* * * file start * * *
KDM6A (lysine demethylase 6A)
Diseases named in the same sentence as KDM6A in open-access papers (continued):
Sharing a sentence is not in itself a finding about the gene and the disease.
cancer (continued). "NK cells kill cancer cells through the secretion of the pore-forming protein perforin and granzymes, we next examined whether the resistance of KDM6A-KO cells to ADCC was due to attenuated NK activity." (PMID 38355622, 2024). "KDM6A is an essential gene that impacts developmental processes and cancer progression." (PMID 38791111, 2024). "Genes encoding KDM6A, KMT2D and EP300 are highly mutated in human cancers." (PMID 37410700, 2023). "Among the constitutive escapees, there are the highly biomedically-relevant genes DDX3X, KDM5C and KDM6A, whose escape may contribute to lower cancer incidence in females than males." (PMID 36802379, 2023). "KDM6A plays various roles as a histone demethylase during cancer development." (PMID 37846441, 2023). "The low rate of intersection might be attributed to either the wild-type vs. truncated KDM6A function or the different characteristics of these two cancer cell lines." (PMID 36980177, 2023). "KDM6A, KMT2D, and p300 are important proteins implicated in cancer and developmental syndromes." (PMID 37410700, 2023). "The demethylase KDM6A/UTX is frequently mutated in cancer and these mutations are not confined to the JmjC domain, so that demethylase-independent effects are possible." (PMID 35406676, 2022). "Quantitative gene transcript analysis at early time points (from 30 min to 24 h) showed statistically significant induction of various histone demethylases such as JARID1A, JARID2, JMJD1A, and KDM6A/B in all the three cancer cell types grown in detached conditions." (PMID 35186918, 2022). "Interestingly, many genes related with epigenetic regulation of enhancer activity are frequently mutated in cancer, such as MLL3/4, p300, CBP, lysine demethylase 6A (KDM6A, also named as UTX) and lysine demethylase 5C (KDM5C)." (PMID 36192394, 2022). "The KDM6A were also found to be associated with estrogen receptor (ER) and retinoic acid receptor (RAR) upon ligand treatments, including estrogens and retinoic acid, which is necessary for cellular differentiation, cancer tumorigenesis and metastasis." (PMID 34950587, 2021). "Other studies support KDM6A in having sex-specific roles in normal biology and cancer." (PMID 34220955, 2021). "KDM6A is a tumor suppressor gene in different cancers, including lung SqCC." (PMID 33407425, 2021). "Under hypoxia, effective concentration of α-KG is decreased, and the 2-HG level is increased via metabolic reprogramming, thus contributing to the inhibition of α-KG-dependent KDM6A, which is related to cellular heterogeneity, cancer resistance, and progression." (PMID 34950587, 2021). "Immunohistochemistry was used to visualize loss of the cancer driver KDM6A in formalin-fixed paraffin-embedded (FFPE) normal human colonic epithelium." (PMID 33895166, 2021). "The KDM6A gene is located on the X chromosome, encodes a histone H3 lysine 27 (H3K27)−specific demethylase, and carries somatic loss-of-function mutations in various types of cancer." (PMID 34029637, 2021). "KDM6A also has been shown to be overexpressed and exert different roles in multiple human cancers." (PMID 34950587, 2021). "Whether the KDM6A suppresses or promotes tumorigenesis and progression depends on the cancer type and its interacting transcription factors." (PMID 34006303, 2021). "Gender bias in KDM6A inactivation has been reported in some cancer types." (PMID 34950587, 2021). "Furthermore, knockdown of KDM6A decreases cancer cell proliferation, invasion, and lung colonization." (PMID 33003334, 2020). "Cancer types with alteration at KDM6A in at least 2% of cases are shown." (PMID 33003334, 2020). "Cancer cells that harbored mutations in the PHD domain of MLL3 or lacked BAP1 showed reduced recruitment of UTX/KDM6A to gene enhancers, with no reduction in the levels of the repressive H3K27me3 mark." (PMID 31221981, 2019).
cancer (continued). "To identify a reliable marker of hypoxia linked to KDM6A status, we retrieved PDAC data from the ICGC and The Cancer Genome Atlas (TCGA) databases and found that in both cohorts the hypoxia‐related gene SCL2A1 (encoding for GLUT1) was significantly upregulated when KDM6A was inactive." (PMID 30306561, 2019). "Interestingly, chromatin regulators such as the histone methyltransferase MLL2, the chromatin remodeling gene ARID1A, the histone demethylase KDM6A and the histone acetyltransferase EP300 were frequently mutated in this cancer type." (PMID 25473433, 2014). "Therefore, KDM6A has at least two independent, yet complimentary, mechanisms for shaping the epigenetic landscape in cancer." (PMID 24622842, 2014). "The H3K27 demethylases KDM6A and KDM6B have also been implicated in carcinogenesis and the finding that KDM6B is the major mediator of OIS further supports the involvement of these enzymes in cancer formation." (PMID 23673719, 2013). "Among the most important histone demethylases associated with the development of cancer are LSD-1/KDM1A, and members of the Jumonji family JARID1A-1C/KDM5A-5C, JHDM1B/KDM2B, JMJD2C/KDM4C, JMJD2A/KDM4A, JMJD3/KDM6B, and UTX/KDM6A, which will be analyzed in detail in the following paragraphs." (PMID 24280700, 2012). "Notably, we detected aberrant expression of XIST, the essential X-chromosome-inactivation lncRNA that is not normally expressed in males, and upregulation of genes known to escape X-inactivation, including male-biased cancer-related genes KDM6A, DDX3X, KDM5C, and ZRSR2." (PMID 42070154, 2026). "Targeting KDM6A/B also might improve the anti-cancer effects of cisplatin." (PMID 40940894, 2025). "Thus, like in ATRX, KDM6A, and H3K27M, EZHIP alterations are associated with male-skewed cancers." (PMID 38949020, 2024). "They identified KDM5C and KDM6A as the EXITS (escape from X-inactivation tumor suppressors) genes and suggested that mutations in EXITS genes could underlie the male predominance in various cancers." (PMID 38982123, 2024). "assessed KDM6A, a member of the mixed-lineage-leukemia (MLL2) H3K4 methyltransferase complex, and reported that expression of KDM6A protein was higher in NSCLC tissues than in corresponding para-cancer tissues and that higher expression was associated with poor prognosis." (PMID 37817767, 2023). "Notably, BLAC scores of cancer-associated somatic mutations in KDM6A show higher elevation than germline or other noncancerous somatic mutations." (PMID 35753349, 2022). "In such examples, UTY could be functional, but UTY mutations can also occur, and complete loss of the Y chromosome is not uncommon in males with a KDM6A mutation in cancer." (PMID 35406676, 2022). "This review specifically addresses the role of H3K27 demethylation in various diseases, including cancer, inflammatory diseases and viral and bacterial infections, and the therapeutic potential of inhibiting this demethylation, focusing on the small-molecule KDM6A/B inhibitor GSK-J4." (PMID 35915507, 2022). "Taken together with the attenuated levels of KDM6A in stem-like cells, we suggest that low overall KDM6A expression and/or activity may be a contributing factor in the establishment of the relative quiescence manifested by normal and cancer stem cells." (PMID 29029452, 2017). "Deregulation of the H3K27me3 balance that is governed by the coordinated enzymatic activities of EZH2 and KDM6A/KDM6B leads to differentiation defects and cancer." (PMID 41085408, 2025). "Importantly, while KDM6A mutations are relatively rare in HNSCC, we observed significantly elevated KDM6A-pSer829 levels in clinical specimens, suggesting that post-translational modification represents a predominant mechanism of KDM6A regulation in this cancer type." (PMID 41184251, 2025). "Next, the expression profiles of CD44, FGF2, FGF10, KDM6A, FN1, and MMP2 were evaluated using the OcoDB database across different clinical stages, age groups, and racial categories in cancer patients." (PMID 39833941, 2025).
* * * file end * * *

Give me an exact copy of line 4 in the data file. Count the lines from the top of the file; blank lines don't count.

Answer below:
cancer (continued). "NK cells kill cancer cells through the secretion of the pore-forming protein perforin and granzymes, we next examined whether the resistance of KDM6A-KO cells to ADCC was due to attenuated NK activity." (PMID 38355622, 2024). "KDM6A is an essential gene that impacts developmental processes and cancer progression." (PMID 38791111, 2024). "Genes encoding KDM6A, KMT2D and EP300 are highly mutated in human cancers." (PMID 37410700, 2023). "Among the constitutive escapees, there are the highly biomedically-relevant genes DDX3X, KDM5C and KDM6A, whose escape may contribute to lower cancer incidence in females than males." (PMID 36802379, 2023). "KDM6A plays various roles as a histone demethylase during cancer development." (PMID 37846441, 2023). "The low rate of intersection might be attributed to either the wild-type vs. truncated KDM6A function or the different characteristics of these two cancer cell lines." (PMID 36980177, 2023). "KDM6A, KMT2D, and p300 are important proteins implicated in cancer and developmental syndromes." (PMID 37410700, 2023). "The demethylase KDM6A/UTX is frequently mutated in cancer and these mutations are not confined to the JmjC domain, so that demethylase-independent effects are possible." (PMID 35406676, 2022). "Quantitative gene transcript analysis at early time points (from 30 min to 24 h) showed statistically significant induction of various histone demethylases such as JARID1A, JARID2, JMJD1A, and KDM6A/B in all the three cancer cell types grown in detached conditions." (PMID 35186918, 2022). "Interestingly, many genes related with epigenetic regulation of enhancer activity are frequently mutated in cancer, such as MLL3/4, p300, CBP, lysine demethylase 6A (KDM6A, also named as UTX) and lysine demethylase 5C (KDM5C)." (PMID 36192394, 2022). "The KDM6A were also found to be associated with estrogen receptor (ER) and retinoic acid receptor (RAR) upon ligand treatments, including estrogens and retinoic acid, which is necessary for cellular differentiation, cancer tumorigenesis and metastasis." (PMID 34950587, 2021). "Other studies support KDM6A in having sex-specific roles in normal biology and cancer." (PMID 34220955, 2021). "KDM6A is a tumor suppressor gene in different cancers, including lung SqCC." (PMID 33407425, 2021). "Under hypoxia, effective concentration of α-KG is decreased, and the 2-HG level is increased via metabolic reprogramming, thus contributing to the inhibition of α-KG-dependent KDM6A, which is related to cellular heterogeneity, cancer resistance, and progression." (PMID 34950587, 2021). "Immunohistochemistry was used to visualize loss of the cancer driver KDM6A in formalin-fixed paraffin-embedded (FFPE) normal human colonic epithelium." (PMID 33895166, 2021). "The KDM6A gene is located on the X chromosome, encodes a histone H3 lysine 27 (H3K27)−specific demethylase, and carries somatic loss-of-function mutations in various types of cancer." (PMID 34029637, 2021). "KDM6A also has been shown to be overexpressed and exert different roles in multiple human cancers." (PMID 34950587, 2021). "Whether the KDM6A suppresses or promotes tumorigenesis and progression depends on the cancer type and its interacting transcription factors." (PMID 34006303, 2021). "Gender bias in KDM6A inactivation has been reported in some cancer types." (PMID 34950587, 2021). "Furthermore, knockdown of KDM6A decreases cancer cell proliferation, invasion, and lung colonization." (PMID 33003334, 2020). "Cancer types with alteration at KDM6A in at least 2% of cases are shown." (PMID 33003334, 2020). "Cancer cells that harbored mutations in the PHD domain of MLL3 or lacked BAP1 showed reduced recruitment of UTX/KDM6A to gene enhancers, with no reduction in the levels of the repressive H3K27me3 mark." (PMID 31221981, 2019).